Herein lies the secret of the Mindless Margin. This Mindless Margin is that small range where we make slight changes to our routine that we hardly notice. Nevertheless, these changes can have a gradual – but eventually big – impact on our weight. They can make the difference between being 10 pounds heavier next New Years Day or 10 pounds lighter.
Cutting out our favorite foods is a bad idea. Cutting down on how much we eat is mindlessly doable. Many fad diets focus more on the typesof foods we can eat rather than how much we should eat. The problem is not that we order beef instead of a low-fat chicken breast. The problem is that the beef is often twice the size. A low-fat chicken breast that we resent having to eat is no better for our long-term diet than a tastier but slightly smaller piece of beef.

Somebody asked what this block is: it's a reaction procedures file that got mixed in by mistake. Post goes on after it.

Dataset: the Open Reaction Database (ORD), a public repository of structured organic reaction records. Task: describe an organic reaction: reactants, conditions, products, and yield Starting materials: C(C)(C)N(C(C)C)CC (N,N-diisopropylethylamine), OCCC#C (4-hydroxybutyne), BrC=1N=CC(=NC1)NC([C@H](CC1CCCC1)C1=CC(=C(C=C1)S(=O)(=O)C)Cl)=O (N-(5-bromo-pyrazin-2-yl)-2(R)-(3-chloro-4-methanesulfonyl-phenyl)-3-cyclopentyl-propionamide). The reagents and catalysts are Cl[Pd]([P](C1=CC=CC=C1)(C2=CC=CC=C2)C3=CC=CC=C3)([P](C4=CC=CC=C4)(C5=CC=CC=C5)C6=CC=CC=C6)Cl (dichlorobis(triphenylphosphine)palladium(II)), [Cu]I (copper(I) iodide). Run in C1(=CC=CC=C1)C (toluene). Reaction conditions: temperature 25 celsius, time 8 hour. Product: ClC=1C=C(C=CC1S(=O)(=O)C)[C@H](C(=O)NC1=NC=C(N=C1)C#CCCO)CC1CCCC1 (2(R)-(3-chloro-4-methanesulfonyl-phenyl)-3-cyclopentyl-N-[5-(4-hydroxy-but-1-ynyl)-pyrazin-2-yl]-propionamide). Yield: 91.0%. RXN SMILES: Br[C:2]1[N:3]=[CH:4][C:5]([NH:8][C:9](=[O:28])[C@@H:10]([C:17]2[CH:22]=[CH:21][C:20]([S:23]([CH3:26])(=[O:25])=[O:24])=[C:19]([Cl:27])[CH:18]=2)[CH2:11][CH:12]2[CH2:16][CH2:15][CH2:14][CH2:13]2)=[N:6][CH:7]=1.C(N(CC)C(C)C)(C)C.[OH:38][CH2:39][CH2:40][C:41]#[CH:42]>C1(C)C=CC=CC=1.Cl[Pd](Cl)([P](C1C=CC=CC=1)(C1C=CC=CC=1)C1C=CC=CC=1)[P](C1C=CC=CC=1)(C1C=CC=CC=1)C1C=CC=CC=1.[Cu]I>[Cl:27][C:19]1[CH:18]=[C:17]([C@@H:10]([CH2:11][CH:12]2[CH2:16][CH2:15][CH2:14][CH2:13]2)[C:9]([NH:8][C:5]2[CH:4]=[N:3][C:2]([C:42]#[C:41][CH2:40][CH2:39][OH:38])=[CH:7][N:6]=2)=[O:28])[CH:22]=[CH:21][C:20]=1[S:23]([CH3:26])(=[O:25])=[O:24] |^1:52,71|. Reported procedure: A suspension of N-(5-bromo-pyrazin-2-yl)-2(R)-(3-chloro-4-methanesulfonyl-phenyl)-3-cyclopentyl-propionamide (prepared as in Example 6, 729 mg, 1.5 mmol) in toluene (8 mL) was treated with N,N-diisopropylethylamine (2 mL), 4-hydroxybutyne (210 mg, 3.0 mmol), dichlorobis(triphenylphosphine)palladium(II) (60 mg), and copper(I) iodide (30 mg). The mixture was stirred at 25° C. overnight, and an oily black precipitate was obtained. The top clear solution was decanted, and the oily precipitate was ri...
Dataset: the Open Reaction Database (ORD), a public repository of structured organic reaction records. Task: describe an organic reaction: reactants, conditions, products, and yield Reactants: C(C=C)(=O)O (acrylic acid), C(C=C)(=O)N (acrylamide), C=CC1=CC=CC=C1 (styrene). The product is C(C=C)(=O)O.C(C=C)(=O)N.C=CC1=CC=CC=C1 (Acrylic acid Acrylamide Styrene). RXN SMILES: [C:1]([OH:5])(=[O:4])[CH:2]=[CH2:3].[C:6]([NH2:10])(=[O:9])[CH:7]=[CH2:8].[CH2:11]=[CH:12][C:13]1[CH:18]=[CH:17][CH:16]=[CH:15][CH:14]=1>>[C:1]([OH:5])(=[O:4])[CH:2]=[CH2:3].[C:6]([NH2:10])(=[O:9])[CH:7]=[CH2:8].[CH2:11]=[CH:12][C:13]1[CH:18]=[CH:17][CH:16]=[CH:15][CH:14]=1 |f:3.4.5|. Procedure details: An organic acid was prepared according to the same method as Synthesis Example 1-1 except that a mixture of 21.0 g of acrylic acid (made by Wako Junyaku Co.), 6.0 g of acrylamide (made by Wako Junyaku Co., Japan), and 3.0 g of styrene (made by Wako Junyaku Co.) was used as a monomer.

If we are looking at only a 100 or 200 calories difference a day, these are not calories we will miss. We can trim them out of our day relatively easy – and unknowingly. The key is to do it unknowingly – mindlessly. It is so much easier to rearrange your kitchen and change a few eating habits so you do not have to think about eating less or differently. This is the silver lining to this dark, cloudy sky. The same things that lead us to mindlessly gain weight can also help us mindlessly lose weight.
“Never meet your hero” is a microphone-dropping expression.
Whatever happens, you risk being disappointed, they say. Like seeing a peacock up close, heroes just don’t look so magical in the bright light. Sometimes that’s the fault of them being human; sometimes it’s the fault of the stratospheric expectations we have for every dimension of their life.